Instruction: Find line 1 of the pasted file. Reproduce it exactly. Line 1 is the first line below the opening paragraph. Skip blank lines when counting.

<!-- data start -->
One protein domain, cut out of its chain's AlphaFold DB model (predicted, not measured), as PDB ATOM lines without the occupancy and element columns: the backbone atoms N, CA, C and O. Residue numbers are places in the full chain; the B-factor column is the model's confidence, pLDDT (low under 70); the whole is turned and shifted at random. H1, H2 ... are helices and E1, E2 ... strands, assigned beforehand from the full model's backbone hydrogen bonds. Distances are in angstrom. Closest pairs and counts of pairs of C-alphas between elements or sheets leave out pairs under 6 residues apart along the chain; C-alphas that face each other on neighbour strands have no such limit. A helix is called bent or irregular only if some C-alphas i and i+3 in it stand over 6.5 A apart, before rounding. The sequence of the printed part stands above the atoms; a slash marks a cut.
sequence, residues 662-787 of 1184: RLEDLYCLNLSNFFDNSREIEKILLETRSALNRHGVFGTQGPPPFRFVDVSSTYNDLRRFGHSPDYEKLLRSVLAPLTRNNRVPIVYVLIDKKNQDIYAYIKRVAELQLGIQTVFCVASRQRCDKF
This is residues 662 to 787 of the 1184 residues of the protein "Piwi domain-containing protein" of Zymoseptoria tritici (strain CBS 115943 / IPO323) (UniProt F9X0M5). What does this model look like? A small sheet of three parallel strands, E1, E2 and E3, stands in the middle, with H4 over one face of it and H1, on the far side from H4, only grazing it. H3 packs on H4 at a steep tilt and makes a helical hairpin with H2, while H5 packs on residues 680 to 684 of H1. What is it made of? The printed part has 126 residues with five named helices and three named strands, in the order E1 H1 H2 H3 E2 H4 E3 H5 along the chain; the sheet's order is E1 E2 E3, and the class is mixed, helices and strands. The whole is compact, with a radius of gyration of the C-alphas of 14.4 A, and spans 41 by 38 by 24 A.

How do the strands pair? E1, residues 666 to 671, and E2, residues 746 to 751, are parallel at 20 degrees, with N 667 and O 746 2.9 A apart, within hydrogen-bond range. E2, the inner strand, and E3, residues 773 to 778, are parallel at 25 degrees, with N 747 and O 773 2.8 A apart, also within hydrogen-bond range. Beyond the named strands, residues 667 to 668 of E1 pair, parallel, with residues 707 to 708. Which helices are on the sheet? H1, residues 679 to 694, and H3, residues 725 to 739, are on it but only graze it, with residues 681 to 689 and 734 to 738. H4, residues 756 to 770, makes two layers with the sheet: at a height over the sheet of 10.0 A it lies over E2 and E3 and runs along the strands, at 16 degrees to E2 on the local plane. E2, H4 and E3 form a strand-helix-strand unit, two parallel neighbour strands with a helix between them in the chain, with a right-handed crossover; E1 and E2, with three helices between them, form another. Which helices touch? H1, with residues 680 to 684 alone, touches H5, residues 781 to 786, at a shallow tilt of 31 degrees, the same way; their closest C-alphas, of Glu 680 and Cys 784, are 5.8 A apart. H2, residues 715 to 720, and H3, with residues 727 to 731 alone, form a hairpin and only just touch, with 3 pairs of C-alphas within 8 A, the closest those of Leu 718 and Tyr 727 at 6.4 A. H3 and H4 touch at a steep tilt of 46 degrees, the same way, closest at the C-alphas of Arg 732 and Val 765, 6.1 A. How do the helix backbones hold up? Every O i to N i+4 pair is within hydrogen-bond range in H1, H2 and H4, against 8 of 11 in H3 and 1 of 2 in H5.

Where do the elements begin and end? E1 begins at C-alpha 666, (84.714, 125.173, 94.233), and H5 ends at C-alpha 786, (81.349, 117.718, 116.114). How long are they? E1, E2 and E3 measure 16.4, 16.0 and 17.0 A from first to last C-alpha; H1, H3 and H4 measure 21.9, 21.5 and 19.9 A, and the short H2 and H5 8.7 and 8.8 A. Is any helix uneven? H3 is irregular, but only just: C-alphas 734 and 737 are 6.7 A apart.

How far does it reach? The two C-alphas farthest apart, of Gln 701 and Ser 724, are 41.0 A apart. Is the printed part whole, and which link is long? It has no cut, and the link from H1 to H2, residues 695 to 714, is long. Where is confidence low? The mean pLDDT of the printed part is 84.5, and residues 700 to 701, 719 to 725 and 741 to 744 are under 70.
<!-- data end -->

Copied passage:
sequence, residues 662-787 of 1184: RLEDLYCLNLSNFFDNSREIEKILLETRSALNRHGVFGTQGPPPFRFVDVSSTYNDLRRFGHSPDYEKLLRSVLAPLTRNNRVPIVYVLIDKKNQDIYAYIKRVAELQLGIQTVFCVASRQRCDKF